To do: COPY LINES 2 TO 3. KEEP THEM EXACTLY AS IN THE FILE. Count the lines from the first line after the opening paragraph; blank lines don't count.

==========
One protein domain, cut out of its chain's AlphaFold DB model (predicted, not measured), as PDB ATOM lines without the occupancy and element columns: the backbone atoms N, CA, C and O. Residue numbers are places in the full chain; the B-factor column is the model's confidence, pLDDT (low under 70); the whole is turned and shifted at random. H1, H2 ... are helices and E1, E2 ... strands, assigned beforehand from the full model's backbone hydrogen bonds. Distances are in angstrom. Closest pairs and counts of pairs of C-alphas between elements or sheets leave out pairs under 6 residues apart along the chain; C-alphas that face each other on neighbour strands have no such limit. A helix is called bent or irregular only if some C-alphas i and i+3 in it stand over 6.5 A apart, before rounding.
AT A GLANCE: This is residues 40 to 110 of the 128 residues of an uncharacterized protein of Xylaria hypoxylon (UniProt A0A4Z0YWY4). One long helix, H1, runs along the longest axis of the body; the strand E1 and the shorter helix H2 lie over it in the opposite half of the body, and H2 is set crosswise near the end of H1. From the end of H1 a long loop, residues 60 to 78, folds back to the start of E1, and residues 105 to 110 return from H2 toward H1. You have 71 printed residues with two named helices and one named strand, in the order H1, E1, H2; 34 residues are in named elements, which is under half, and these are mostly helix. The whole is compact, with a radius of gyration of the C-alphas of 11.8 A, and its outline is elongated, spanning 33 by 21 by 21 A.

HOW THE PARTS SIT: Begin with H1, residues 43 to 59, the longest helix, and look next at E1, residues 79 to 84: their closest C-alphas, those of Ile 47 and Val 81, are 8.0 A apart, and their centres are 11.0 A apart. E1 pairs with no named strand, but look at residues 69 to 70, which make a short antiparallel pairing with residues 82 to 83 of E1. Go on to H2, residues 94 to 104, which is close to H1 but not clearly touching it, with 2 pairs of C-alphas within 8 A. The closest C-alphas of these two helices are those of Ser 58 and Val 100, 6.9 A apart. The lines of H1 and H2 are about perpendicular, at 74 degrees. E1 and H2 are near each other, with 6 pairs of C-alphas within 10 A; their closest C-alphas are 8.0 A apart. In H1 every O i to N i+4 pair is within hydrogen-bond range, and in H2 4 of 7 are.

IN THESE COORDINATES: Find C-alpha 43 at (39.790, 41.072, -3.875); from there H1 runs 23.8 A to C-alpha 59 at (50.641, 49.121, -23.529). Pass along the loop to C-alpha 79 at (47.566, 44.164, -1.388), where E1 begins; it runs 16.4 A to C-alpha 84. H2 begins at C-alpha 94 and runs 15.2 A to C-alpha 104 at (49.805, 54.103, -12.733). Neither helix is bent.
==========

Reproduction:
HOW THE PARTS SIT: Begin with H1, residues 43 to 59, the longest helix, and look next at E1, residues 79 to 84: their closest C-alphas, those of Ile 47 and Val 81, are 8.0 A apart, and their centres are 11.0 A apart. E1 pairs with no named strand, but look at residues 69 to 70, which make a short antiparallel pairing with residues 82 to 83 of E1. Go on to H2, residues 94 to 104, which is close to H1 but not clearly touching it, with 2 pairs of C-alphas within 8 A. The closest C-alphas of these two helices are those of Ser 58 and Val 100, 6.9 A apart. The lines of H1 and H2 are about perpendicular, at 74 degrees. E1 and H2 are near each other, with 6 pairs of C-alphas within 10 A; their closest C-alphas are 8.0 A apart. In H1 every O i to N i+4 pair is within hydrogen-bond range, and in H2 4 of 7 are.

IN THESE COORDINATES: Find C-alpha 43 at (39.790, 41.072, -3.875); from there H1 runs 23.8 A to C-alpha 59 at (50.641, 49.121, -23.529). Pass along the loop to C-alpha 79 at (47.566, 44.164, -1.388), where E1 begins; it runs 16.4 A to C-alpha 84. H2 begins at C-alpha 94 and runs 15.2 A to C-alpha 104 at (49.805, 54.103, -12.733). Neither helix is bent.